Thursday, July 7, 2016

The Problem With "Not all..."

"Not all white people..." 
"Not all men..." 
"Not all Christians..."
"Not all straight people..."

If any of the above is your type of response when you hear someone talking about something bad that has happened to them, you are invited to read on to learn why that is exactly the wrong thing to say.

Imagine if you and your neighbors were victims of home break-ins. You spoke to the police chief asking for more officers in your area, but his response to that was, "not all homes are being robbed."

Or if you called 9-1-1 to report that your home was going up in flames, and the dispatcher replied, "not all homes on your street are on fire."

That sounds absurd, right? Obviously all homes aren't being robbed. You aren't talking about all homes. You are talking about the crimes that have been committed and the houses involved. And you aren't concerned about all the homes that aren't on fire. You are talking about the fire that is actually happening.

The same holds true when people share their personal stories. Unfortunately, when they do, they often hear the same deflection and denial.

"It's scary to read news reports of white police officers in major cities referring to the people they are supposed to serve and protect as "niggers" and "animals.""
"Not all white people are racist."

"As a woman, I can't get through a single day without some strange man either talking down to me like I'm stupid or hitting on me with inappropriate comments."
"Not all men behave that way."

"I am disgusted by Christian leaders who call for homosexuals to be put to death, and I am surprised that political leaders would support them."
"Not all Christians are anti-gay."

"I worry that showing affection to my husband in public might enrage homophobes to the point where they threaten or attack us."
"Not all straight people are like that."

It's frustrating that legitimate concerns arising from personal experiences are so easily and completely downplayed or ignored. It shouldn't matter that all officers aren't racist. That isn't relevant or even on-topic. No one made that claim. The only thing that matters in this specific discussion, for example, are the officers that are racist, the impact they have, and what can and should be done to get rid of them.

I get it. People are defensive when they think someone might be including them in the "bad guys" group. But unless that entire group is perfect, there is going to be some percentage of them that are a problem and need to addressed.

Here's a different way to look at it. Imagine you are a parent and your young child came home and told you that there were bullies at the playground. You wouldn't say, "son, most people aren't bullies," and act like that had solved the problem. You would want to learn more about who they were, what they had said, and how they had behaved. Only by asking questions and listening to your son would you know what what his experience was and how you could best help him deal with it.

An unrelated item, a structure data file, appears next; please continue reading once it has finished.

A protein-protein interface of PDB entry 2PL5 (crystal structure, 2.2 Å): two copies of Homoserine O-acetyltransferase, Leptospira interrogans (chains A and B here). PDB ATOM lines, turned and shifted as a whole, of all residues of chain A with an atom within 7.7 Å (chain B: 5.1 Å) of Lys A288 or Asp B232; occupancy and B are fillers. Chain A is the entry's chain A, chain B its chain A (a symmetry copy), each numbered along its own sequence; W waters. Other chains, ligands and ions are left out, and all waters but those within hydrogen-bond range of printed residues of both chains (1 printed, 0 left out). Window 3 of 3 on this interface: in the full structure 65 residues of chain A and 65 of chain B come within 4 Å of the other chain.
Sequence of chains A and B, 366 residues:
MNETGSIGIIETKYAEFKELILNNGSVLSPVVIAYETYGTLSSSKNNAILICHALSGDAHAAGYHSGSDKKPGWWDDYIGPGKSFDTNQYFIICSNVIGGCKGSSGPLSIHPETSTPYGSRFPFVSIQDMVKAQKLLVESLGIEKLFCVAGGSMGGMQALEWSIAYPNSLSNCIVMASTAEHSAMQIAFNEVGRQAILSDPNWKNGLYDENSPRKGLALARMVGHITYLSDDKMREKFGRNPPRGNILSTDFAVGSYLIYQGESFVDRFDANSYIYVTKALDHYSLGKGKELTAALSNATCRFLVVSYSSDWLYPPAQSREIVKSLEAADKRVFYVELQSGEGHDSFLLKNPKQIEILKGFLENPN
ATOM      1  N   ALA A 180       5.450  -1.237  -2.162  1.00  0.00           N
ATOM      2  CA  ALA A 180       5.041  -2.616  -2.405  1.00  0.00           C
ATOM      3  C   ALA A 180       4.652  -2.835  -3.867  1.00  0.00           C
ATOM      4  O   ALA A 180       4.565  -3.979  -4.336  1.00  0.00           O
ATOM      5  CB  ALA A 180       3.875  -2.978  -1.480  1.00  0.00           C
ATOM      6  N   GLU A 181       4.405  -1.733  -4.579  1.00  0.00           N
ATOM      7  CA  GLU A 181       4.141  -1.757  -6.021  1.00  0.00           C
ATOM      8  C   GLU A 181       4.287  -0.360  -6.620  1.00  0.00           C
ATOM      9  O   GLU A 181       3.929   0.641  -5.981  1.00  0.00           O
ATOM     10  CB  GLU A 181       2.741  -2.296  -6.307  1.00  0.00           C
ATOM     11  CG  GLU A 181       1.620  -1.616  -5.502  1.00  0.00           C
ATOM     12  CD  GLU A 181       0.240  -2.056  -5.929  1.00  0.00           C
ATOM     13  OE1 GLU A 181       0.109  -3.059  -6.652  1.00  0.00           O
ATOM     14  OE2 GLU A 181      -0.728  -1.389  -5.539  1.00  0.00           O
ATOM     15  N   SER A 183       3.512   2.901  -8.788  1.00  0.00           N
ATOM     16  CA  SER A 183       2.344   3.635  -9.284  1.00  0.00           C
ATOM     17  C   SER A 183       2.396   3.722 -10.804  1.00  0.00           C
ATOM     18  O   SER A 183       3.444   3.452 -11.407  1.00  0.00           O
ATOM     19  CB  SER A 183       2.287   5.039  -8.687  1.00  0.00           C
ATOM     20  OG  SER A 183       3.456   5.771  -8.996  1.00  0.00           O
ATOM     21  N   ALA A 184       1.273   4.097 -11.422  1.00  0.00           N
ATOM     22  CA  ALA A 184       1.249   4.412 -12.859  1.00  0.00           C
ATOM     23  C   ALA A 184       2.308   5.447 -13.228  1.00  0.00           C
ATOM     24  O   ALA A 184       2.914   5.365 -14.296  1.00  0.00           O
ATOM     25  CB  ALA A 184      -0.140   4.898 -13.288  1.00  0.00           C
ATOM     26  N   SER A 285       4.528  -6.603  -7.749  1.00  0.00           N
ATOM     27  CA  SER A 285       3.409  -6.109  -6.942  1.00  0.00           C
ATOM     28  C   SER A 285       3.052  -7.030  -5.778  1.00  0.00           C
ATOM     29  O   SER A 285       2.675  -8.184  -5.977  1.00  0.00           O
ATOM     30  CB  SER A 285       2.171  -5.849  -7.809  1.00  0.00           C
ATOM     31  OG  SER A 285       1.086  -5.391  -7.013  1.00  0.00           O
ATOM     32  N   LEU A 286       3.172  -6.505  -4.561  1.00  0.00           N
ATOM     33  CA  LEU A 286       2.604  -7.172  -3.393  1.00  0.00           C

The same holds true for your friends, families, co-workers, and even strangers. If they are strong enough and courageous enough to speak up about a group of people that are bullying, harassing, or discriminating against them, the best thing you can do is respect them enough to listen. Ask questions. Seek to understand.

Look, I get it. I'm on both sides of this type of interaction. I'm a white man, which means that I don't fully understand what it is like day-by-day for a woman or a minority. I don't know what it means to worry I might be raped when I walk out into an empty parking garage floor late at night. I don't know what it means to be followed around a store by a salesclerk who decided that my skin color automatically makes me a shoplifter. I can't relate to these situations because they generally don't happen to white men.

Conversely, as a gay man, I do know what it means to be singled out and attacked. I worry about public displays of affection with my husband. I'm angry that my civil rights are constantly at risk. I am bothered when I hear  the casual use of "fag" and "homo" in public.

Sometimes I am part of the majority. Other times, I am in the minority. I expect most of us can say the same thing at different times and in different situations. The challenge for us is to remember how we feel as a minority when we are a majority, and to act accordingly.

And finally, the question everyone is surely asking... why does this even matter?

It matters because we can only help someone else when we understand what is happening to them and how it affects them. Sympathy is good but empathy is better. Sympathy says, "oh, I'm sorry that happened." Empathy says, "I know that hurts you and I don't want it to happen again."

One more thing: Every single one of us can be on the wrong side of this interaction. Yes, even the rich, white, straight, Christian man can be in a situation where they are discriminated against. Really.

And most importantly, the solution: The answer to this problem is not to find out who has privilege and bring them down. The answer is to find out who does not and bring them up.

So now you know. If someone is sharing their personal experience with someone who has harmed or wronged them and you respond by arguing, "but, not all (fill in the blank) are like that," then this meme is for you.

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